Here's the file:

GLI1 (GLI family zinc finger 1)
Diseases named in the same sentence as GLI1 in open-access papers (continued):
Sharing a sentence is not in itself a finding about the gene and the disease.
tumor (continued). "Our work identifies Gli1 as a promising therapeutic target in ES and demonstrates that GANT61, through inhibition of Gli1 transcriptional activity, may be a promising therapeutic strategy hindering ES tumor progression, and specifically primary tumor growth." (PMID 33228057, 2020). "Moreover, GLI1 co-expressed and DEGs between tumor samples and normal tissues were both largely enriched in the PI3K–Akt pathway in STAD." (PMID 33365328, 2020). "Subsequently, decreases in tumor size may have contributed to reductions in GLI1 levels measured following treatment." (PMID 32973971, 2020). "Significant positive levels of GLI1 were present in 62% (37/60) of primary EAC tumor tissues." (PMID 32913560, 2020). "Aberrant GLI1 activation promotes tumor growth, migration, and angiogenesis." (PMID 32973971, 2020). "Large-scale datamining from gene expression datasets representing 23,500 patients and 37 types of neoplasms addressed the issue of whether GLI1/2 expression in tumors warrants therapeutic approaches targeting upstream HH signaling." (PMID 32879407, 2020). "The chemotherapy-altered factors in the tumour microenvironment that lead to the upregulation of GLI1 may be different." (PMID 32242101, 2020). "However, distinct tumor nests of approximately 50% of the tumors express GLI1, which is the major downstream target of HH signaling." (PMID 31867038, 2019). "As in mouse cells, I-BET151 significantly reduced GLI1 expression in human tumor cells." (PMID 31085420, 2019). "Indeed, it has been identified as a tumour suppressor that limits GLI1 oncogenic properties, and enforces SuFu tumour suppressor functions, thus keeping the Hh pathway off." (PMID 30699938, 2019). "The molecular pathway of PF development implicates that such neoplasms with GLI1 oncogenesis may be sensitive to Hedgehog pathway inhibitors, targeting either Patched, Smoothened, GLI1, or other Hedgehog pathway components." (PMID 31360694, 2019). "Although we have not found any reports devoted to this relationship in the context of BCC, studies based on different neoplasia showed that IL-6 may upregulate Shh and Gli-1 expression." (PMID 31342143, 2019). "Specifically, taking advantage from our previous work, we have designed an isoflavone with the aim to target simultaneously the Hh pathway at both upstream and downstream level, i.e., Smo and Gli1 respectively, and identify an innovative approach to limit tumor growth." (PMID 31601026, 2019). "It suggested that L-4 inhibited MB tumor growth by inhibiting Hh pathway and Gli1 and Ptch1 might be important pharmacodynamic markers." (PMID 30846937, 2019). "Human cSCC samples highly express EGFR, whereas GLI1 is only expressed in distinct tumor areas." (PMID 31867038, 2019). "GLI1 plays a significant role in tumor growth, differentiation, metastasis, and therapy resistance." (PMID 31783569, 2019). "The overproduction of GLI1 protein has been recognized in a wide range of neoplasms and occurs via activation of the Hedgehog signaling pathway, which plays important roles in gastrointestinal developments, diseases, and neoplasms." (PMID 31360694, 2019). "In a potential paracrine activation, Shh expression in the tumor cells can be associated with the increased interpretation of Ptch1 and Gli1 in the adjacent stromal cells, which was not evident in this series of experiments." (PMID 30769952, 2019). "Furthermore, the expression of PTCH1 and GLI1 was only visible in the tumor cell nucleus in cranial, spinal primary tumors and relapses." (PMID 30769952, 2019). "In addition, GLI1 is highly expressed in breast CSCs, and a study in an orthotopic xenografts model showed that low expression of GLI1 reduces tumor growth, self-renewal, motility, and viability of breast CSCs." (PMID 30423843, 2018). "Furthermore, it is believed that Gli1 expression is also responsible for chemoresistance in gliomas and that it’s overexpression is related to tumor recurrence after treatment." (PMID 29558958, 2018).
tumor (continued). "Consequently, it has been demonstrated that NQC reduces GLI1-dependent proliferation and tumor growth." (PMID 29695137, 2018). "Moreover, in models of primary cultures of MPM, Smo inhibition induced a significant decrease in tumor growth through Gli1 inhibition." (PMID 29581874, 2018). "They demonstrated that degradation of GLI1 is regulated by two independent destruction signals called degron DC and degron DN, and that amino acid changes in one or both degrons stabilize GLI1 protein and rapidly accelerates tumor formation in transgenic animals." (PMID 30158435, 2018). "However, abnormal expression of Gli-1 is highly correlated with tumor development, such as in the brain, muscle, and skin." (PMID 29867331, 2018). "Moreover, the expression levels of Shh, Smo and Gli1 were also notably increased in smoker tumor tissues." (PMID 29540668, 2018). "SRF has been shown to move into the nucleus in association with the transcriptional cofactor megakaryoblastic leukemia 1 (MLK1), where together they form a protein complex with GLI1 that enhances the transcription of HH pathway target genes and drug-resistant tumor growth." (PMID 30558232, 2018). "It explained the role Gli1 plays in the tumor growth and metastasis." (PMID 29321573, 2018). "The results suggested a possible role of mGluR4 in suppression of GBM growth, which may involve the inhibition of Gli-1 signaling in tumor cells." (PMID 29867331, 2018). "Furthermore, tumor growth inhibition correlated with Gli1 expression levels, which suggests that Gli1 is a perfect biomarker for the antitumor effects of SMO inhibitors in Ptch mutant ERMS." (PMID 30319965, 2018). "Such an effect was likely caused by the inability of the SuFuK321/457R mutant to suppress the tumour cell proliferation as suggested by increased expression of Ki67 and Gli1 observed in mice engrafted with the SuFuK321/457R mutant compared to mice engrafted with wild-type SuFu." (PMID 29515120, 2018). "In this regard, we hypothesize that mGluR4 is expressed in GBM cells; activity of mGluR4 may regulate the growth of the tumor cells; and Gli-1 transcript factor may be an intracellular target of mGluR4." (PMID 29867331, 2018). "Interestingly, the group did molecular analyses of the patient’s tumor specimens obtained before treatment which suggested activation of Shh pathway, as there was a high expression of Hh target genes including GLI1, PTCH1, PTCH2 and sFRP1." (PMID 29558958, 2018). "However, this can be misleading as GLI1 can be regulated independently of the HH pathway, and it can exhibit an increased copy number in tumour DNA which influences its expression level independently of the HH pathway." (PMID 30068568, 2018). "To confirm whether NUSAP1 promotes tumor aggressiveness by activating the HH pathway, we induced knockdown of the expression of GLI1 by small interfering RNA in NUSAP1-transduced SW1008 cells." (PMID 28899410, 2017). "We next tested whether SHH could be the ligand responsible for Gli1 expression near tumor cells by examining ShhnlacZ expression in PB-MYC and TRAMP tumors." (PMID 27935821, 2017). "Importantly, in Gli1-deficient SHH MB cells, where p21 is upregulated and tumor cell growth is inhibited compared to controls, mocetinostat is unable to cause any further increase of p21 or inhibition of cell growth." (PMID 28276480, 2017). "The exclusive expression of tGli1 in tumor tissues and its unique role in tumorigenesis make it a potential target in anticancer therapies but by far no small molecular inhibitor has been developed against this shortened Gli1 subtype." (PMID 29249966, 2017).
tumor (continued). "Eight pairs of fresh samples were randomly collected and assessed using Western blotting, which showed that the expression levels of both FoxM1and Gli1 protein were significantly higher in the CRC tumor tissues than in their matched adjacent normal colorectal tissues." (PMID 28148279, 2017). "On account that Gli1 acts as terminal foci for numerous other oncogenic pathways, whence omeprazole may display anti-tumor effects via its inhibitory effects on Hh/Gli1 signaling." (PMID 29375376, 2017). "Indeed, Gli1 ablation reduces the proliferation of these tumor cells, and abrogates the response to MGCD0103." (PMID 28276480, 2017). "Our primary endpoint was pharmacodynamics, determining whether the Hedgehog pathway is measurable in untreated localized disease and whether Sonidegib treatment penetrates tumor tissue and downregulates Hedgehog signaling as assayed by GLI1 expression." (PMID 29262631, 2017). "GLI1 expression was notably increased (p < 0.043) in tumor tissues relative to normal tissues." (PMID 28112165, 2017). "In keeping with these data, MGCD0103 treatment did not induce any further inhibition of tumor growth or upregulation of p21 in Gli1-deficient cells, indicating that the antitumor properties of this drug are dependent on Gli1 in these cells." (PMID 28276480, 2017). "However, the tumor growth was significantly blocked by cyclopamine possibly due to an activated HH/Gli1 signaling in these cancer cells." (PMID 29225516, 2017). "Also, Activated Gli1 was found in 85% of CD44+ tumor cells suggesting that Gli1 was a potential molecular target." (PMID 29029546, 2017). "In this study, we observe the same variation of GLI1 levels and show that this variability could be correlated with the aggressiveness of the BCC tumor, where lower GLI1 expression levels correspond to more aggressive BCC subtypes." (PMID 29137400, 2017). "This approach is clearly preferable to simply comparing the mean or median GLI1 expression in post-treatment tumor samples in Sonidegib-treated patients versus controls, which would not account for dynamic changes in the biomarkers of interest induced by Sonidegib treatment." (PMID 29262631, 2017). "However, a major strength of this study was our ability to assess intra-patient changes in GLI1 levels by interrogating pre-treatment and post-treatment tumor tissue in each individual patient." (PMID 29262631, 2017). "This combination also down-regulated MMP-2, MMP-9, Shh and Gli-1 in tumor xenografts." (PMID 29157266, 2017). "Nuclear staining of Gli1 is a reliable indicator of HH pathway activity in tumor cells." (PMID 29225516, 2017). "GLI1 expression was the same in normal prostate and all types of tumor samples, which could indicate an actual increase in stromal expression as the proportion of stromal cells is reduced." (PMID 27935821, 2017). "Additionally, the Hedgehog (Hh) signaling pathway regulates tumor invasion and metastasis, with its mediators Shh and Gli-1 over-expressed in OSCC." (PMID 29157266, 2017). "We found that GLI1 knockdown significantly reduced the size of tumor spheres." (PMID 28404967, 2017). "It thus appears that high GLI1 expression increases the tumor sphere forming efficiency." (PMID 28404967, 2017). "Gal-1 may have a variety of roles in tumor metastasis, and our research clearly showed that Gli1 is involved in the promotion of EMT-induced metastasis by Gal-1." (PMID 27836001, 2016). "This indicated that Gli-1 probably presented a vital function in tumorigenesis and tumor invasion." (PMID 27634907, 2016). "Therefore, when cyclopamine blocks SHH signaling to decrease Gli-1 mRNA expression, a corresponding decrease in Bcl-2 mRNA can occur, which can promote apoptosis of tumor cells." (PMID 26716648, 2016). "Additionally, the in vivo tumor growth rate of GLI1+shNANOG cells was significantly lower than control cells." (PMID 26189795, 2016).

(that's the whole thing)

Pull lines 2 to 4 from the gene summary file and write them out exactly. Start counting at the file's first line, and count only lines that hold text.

Diseases named in the same sentence as GLI1 in open-access papers (continued):
Sharing a sentence is not in itself a finding about the gene and the disease.
tumor (continued). "Our work identifies Gli1 as a promising therapeutic target in ES and demonstrates that GANT61, through inhibition of Gli1 transcriptional activity, may be a promising therapeutic strategy hindering ES tumor progression, and specifically primary tumor growth." (PMID 33228057, 2020). "Moreover, GLI1 co-expressed and DEGs between tumor samples and normal tissues were both largely enriched in the PI3K–Akt pathway in STAD." (PMID 33365328, 2020). "Subsequently, decreases in tumor size may have contributed to reductions in GLI1 levels measured following treatment." (PMID 32973971, 2020). "Significant positive levels of GLI1 were present in 62% (37/60) of primary EAC tumor tissues." (PMID 32913560, 2020). "Aberrant GLI1 activation promotes tumor growth, migration, and angiogenesis." (PMID 32973971, 2020). "Large-scale datamining from gene expression datasets representing 23,500 patients and 37 types of neoplasms addressed the issue of whether GLI1/2 expression in tumors warrants therapeutic approaches targeting upstream HH signaling." (PMID 32879407, 2020). "The chemotherapy-altered factors in the tumour microenvironment that lead to the upregulation of GLI1 may be different." (PMID 32242101, 2020). "However, distinct tumor nests of approximately 50% of the tumors express GLI1, which is the major downstream target of HH signaling." (PMID 31867038, 2019). "As in mouse cells, I-BET151 significantly reduced GLI1 expression in human tumor cells." (PMID 31085420, 2019). "Indeed, it has been identified as a tumour suppressor that limits GLI1 oncogenic properties, and enforces SuFu tumour suppressor functions, thus keeping the Hh pathway off." (PMID 30699938, 2019). "The molecular pathway of PF development implicates that such neoplasms with GLI1 oncogenesis may be sensitive to Hedgehog pathway inhibitors, targeting either Patched, Smoothened, GLI1, or other Hedgehog pathway components." (PMID 31360694, 2019). "Although we have not found any reports devoted to this relationship in the context of BCC, studies based on different neoplasia showed that IL-6 may upregulate Shh and Gli-1 expression." (PMID 31342143, 2019). "Specifically, taking advantage from our previous work, we have designed an isoflavone with the aim to target simultaneously the Hh pathway at both upstream and downstream level, i.e., Smo and Gli1 respectively, and identify an innovative approach to limit tumor growth." (PMID 31601026, 2019). "It suggested that L-4 inhibited MB tumor growth by inhibiting Hh pathway and Gli1 and Ptch1 might be important pharmacodynamic markers." (PMID 30846937, 2019). "Human cSCC samples highly express EGFR, whereas GLI1 is only expressed in distinct tumor areas." (PMID 31867038, 2019). "GLI1 plays a significant role in tumor growth, differentiation, metastasis, and therapy resistance." (PMID 31783569, 2019). "The overproduction of GLI1 protein has been recognized in a wide range of neoplasms and occurs via activation of the Hedgehog signaling pathway, which plays important roles in gastrointestinal developments, diseases, and neoplasms." (PMID 31360694, 2019). "In a potential paracrine activation, Shh expression in the tumor cells can be associated with the increased interpretation of Ptch1 and Gli1 in the adjacent stromal cells, which was not evident in this series of experiments." (PMID 30769952, 2019). "Furthermore, the expression of PTCH1 and GLI1 was only visible in the tumor cell nucleus in cranial, spinal primary tumors and relapses." (PMID 30769952, 2019). "In addition, GLI1 is highly expressed in breast CSCs, and a study in an orthotopic xenografts model showed that low expression of GLI1 reduces tumor growth, self-renewal, motility, and viability of breast CSCs." (PMID 30423843, 2018). "Furthermore, it is believed that Gli1 expression is also responsible for chemoresistance in gliomas and that it’s overexpression is related to tumor recurrence after treatment." (PMID 29558958, 2018).